Tuesday, January 25, 2011

Turbulence Ahead

By Joseph E. Stiglitz

No recovery can be called real without bringing down unemployment. As in the euro zone, the haunting number in the U.S. hovers around 10 percent. (In Spain, it's twice that.) And there is a wide consensus among economists that something like the pre-crisis unemployment level of 5 percent remains years away, at least.

Turbulence Ahead

Sunday, January 23, 2011

In India, a Right-to-Know Law Comes With Risks - NYTimes.com

India may be the world’s largest democracy, but it remains dogged by the twin legacies of feudalism and colonialism, which have often meant that citizens are treated like subjects. Officials who are meant to serve them often act more like feudal lords than representatives of the people.

The law was intended to be a much-needed leveler between the governors and the governed. In many ways it has worked, giving citizens the power to demand a measure of accountability from bureaucrats and politicians.
When the law was passed, Mr. Jethwa, a longtime activist who nursed a lifelong grudge against those who abused official power, immediately seized upon it as a powerful new tool.

His objective was to stop illegal quarries near the Gir National Park, 550 square miles of scrubland and deciduous forest near his hometown, along the southern coast of Gujarat, India’s most prosperous state. The preserve is the only remaining habitat of the rare Asiatic lion. The animal is featured on the national emblem of India, and is considered by Hindus to be a sacred incarnation of Lord Vishnu.

Full text:
In India, a Right-to-Know Law Comes With Risks - NYTimes.com

Friday, January 21, 2011

Manifest Haiti: Monsanto's Destiny

Monsanto is also responsible for other life-changing inventions, such as the crowd-pleasing Agent Orange. The Vietnamese government claims that it killed or disabled 400,000 Vietnamese people, and 500,000 children were born with birth defects due to exposure to this deadly chemical.[vi] Up until 2000, Monsanto was also the main manufacturer of aspartame, which researchers in Europe concluded, "could have carcinogenic effects." In a rare demonstration of social justice, in 2005, Monsanto was found guilty by the US government of bribing high-level Indonesian officials to legalize genetically-modified cotton. A year earlier in Brazil, Monsanto sold a farm to a senator for one-third of its value in exchange for his work to legalize glyphosate, the world's most widely used herbicide.[vii] In Colombia, Monsanto has received $25 million from the US government for providing its trademark herbicide, Roundup Ultra, in the anti-drug fumigation efforts of Plan Colombia. Roundup Ultra is a highly concentrated version of Monsanto's glyphosate herbicide, with additional ingredients to increase its lethality. Colombian communities and human rights organizations have charged that the herbicide has destroyed food crops, water sources and protected areas and has led to increased incidents of birth defects and cancer.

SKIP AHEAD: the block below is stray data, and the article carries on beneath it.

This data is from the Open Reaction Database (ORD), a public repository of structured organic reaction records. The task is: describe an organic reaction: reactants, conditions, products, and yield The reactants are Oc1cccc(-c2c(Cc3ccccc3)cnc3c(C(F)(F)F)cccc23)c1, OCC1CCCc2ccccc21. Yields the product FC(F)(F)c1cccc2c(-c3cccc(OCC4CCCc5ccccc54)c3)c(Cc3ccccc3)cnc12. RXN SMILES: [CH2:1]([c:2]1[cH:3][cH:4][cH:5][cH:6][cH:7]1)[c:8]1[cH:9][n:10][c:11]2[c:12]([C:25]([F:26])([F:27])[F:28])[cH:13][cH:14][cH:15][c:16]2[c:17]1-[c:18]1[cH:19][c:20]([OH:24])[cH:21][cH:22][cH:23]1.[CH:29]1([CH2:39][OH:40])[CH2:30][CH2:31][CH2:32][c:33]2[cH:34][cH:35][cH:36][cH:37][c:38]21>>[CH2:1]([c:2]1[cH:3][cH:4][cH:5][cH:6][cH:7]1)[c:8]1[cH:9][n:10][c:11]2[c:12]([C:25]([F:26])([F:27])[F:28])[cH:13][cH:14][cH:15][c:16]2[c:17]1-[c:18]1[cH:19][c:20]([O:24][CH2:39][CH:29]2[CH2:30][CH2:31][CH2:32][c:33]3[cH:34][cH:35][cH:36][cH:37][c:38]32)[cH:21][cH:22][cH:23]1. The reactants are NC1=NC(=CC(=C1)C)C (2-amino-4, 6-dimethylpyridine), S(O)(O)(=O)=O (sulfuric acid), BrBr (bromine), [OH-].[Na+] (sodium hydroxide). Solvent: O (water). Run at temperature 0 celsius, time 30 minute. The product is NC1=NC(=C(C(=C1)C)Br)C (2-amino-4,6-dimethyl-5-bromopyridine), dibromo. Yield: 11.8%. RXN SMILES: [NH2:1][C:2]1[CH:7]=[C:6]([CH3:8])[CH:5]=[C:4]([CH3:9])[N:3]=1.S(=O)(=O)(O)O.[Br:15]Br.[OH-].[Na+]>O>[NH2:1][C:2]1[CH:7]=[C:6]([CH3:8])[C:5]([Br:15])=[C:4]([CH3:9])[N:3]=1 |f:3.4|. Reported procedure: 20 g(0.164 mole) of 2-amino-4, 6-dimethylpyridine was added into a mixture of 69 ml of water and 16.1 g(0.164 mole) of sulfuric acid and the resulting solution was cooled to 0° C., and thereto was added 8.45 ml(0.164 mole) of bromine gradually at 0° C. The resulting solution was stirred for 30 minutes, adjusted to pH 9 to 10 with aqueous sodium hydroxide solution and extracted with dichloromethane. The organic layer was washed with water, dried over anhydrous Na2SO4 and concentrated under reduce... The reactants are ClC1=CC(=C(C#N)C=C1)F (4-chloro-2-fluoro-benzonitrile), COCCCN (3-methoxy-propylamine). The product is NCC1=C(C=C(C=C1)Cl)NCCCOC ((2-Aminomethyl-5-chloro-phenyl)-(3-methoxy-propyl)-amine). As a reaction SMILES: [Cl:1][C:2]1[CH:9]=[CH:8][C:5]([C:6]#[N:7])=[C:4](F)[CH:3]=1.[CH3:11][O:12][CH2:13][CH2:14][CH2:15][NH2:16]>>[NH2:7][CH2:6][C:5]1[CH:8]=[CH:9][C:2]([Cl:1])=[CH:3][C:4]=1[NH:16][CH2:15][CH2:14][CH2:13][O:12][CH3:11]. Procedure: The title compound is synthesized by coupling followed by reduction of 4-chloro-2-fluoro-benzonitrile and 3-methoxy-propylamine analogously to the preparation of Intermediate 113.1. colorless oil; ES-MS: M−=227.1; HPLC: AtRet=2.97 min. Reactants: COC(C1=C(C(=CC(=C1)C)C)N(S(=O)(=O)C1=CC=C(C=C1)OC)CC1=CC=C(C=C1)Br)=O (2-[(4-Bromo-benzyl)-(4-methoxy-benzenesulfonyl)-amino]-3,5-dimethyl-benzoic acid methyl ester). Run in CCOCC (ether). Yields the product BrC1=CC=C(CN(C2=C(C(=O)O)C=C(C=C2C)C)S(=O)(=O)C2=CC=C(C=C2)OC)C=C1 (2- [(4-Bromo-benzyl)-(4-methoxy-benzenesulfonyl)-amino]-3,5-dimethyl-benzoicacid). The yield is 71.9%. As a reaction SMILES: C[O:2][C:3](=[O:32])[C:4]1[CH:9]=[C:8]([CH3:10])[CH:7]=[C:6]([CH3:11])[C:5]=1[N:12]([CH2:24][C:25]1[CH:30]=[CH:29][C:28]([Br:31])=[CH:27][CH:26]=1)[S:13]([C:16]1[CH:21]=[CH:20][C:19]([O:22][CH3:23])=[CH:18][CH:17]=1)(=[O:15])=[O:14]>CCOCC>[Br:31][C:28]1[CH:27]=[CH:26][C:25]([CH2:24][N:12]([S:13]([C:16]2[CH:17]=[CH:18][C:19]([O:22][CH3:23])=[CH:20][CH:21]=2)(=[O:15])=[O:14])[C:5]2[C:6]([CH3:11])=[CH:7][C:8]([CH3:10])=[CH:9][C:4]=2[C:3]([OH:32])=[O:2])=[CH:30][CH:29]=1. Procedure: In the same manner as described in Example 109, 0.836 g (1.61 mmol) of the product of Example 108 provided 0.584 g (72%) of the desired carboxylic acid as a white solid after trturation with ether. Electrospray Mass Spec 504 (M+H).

The genetically-modified seeds such as those donated and later immolated, cannot be saved from year to year. Some so-called terminator seeds - the DNA of which is altered so as to not drop seed after harvest - require the farmer to buy new seeds from Monsanto the following year in a legally binding contract, instead of collecting the seeds that would have naturally developed on the plant before its DNA was modified. Other GMO seed which do drop fertile seed may not be replanted by contract. Diminished yields, health problems and weakened prospects to buy the next season's seeds in consequence of and combined with that binding contract with Monsanto have driven many rural farmers to poverty, and subsequently led to a rash of farmer suicides in rural India. Since 1997, more than 182,936 Indian farmers have committed suicide, according to a recent study by the National Crime Records Bureau.[x] "As seed saving is prevented by patents as well as by the engineering of seeds with non-renewable traits, seed has to be bought for every planting season by poor peasants. A free resource available on farms became a commodity which farmers were forced to buy every year. This increases poverty and leads to indebtedness. As debts increase and become unpayable, farmers are compelled to sell kidneys or even commit suicide," Indian author Vandana Shiva noted in her 2004 article "The Suicide Economy Of Corporate Globalisation."[xi]

Manifest Haiti: Monsanto's Destiny

Wednesday, January 19, 2011

Beyond the Swindle of the Corporate University: Higher Education in the Service of Democracy